Busch then sharply criticized Ehrlich's proposed pre-emptions of local authority. "I don't know how you waive the zoning laws for these facilities and you don't do it for any other private business entity," he said.

He said the need for up-front fees, which neither the House or Senate is counting on for next year's budget, is not compelling enough to justify overruling local laws. "There's not this level of urgency, and it seems desperate to do this," he said.

Baltimore Mayor Martin O'Malley did not return calls yesterday seeking comment.

But another city leader, Sen. Nathaniel J. McFadden, said the proposal "is going to raise a firestorm."

"It sets an awful precedent and I would even question its legality," said the chairman of the city's Senate delegation.

Prince George's County Executive Jack B. Johnson could not be reached for comment, but the leader of the county's Senate delegation found it ironic that a Republican governor would propose such amendments.

"Usually conservatives like states' rights and local rights," said Sen. Paul G. Pinsky, a Democrat who opposes slots. "Here he is trampling on the right of local jurisdictions so track owners can increase their profits."

Even staunch Ehrlich allies expressed misgivings about the proposal.

"Generally, when it comes to the relationship of state and local government, I favor local government being able to make their own determination," said House Minority Leader Alfred W. Redmer Jr.

Ehrlich's rewrite of his original slots bill - which was rejected by racetrack owners as "unworkable" - draws heavily on suggestions made by the Maryland Jockey Club, a subsidiary of Ontario-based Magna Entertainment Corp. that owns Pimlico and Laurel Park.

In many cases, the administration adopted significant passages of the company's suggestions word for word. But Ehrlich's aides rejected many of the jockey club's more ambitious proposals that could have hamstrung the state's enforcement powers and put the state at greater financial risk.

One suggestion the administration did adopt almost word for word was one that Anne Arundel County Executive Janet S. Owens called an "insult" to local governments.

"A local government shall act expeditiously on all permit applications, inspections and other requirements related to the construction and operation of a video lottery facility and racetrack improvements, including site improvements and utilities related to the improvements," the amendment reads.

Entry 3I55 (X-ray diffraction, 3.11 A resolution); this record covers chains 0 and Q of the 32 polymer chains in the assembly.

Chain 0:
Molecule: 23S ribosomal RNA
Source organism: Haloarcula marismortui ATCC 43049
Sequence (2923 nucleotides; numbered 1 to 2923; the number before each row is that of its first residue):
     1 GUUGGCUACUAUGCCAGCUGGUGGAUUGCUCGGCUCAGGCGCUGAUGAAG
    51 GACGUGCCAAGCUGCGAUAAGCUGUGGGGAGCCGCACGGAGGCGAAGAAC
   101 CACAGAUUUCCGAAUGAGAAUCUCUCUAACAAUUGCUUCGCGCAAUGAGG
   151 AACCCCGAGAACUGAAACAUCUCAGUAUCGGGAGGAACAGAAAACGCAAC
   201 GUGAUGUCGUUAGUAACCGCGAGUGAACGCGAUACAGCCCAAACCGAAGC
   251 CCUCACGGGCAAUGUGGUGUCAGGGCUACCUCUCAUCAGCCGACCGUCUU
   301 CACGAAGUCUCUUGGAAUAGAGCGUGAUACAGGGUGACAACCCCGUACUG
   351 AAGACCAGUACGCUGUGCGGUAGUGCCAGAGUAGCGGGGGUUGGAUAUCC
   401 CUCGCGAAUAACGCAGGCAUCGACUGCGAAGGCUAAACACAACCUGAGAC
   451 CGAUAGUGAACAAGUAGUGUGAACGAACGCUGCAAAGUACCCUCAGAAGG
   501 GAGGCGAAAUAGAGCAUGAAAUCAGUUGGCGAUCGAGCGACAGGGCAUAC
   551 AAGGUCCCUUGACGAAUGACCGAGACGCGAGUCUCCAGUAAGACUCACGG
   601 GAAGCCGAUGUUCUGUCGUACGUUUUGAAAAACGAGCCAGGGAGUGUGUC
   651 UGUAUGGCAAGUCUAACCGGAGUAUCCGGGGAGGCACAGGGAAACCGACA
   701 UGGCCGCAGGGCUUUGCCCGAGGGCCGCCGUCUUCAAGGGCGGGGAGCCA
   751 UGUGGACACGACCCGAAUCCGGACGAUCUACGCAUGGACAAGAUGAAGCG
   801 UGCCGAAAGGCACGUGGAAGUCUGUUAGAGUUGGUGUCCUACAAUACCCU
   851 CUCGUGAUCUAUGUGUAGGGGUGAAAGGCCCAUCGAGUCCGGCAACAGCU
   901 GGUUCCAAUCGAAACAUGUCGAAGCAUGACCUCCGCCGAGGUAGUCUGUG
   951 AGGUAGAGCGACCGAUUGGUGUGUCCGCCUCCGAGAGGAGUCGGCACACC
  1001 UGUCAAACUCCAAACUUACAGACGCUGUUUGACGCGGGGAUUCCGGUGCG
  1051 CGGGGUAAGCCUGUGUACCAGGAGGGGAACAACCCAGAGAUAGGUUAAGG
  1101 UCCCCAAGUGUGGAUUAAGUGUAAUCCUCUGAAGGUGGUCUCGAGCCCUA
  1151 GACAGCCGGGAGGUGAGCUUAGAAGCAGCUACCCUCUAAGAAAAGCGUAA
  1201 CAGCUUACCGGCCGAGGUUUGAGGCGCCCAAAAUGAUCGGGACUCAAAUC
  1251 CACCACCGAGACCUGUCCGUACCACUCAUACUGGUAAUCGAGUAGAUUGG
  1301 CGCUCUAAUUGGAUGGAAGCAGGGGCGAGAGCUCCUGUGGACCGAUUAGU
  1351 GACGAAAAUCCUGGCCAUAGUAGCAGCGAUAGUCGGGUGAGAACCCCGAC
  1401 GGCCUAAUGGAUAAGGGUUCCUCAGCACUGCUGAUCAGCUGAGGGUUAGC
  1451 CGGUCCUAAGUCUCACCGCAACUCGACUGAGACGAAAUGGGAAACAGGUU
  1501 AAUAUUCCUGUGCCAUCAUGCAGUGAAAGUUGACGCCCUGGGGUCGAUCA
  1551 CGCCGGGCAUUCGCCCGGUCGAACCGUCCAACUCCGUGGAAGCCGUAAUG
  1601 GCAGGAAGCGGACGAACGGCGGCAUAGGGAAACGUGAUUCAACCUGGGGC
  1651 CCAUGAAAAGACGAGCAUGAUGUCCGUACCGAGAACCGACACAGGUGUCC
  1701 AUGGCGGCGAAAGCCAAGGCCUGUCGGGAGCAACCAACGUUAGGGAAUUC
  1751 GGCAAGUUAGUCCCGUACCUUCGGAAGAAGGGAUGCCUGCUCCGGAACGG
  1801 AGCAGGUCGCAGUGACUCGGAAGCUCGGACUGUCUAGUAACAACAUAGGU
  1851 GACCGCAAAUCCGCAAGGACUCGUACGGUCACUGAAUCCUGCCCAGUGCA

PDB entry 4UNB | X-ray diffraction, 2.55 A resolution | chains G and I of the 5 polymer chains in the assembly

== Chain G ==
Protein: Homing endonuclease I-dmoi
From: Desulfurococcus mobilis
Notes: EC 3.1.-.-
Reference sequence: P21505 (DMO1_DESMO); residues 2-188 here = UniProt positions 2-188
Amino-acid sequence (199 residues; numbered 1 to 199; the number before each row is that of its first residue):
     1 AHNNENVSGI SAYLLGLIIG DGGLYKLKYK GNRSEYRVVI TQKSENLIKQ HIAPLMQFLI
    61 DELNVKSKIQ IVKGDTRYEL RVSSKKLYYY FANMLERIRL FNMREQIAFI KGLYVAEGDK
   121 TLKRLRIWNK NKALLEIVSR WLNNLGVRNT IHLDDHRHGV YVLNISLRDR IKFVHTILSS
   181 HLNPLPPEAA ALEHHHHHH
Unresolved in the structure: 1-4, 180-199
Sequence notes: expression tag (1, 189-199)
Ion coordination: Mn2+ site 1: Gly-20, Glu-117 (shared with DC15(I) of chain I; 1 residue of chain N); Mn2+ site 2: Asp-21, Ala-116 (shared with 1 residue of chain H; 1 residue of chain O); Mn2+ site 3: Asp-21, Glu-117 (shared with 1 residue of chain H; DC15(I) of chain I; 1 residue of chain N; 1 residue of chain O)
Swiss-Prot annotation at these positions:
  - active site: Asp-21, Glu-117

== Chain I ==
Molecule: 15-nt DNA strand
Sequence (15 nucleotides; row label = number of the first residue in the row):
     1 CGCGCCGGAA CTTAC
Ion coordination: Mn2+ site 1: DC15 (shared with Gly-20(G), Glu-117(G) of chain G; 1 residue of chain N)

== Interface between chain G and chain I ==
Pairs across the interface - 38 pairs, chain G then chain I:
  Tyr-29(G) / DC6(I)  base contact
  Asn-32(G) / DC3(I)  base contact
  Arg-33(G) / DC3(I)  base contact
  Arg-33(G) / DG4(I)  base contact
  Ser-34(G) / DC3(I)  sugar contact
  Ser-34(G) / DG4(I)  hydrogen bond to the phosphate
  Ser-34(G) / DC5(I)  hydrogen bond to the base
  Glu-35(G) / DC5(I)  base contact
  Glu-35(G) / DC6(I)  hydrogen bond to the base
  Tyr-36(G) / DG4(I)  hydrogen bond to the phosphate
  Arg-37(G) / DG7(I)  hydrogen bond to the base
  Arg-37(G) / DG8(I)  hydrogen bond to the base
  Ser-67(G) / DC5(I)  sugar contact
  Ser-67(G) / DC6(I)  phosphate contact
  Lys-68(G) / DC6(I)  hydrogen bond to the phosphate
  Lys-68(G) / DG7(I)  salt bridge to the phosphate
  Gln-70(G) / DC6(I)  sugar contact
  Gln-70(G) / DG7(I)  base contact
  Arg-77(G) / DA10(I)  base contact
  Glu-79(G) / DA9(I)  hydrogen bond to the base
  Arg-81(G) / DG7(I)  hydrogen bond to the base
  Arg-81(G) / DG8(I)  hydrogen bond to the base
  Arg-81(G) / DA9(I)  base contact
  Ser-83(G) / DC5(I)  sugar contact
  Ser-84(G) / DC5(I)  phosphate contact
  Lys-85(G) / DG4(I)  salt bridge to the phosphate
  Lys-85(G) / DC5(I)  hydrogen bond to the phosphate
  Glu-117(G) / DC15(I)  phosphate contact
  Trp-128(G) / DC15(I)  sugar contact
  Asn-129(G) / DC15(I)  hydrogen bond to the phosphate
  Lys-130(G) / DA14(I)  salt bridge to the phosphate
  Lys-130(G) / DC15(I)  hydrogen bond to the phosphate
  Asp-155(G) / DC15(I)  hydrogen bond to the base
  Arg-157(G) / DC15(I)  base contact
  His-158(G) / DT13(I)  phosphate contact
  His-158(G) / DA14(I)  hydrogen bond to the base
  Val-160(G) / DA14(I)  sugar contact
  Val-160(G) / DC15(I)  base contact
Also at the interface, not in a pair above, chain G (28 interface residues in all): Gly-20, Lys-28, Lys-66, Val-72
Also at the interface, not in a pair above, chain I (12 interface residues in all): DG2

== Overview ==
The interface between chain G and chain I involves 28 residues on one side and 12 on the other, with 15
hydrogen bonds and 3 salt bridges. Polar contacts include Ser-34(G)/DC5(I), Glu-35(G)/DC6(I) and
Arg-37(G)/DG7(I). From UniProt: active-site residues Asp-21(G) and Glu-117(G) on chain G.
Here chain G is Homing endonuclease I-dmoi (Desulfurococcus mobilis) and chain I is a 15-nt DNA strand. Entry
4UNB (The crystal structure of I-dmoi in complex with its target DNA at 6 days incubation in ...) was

All but the words "inspections and other requirements" are taken as the jockey club proposed it.

Owens said Wednesday she believed that language was designed to empower racetrack owners to take a local government to court if they were unhappy with the pace of permit approvals.

Masters said he hadn't looked at it that way. "I hadn't really thought about conveying standing to the license holders. I suppose that argument could be made," he said.

The idea of restricting local zoning authority was also suggested by the jockey club, but the administration used different wording.

Masters said the administration received suggested amendments from each of the state's racetrack owners.

"We looked at all of them and whenever appropriate selected language that was appropriate from each," he said. The Sun obtained a copy of the jockey club's suggested amendments but not those of the other owners.

Among the changes suggested by the jockey club was cutting the allocation of slots proceeds to Ocean Downs racetrack from 0.3 percent to 0.15 percent. The administration adopted that amendment.

Bill Rickman Jr., the owner of Ocean Downs, said yesterday that he was unhappy about the cut when it was announced last week but didn't know it had been a jockey club suggestion.

"That is amazing to me," he said, calling it a "cheap shot" by Joseph A. De Francis, the jockey club's chief executive.

Sun staff writer David Nitkin contributed to this article.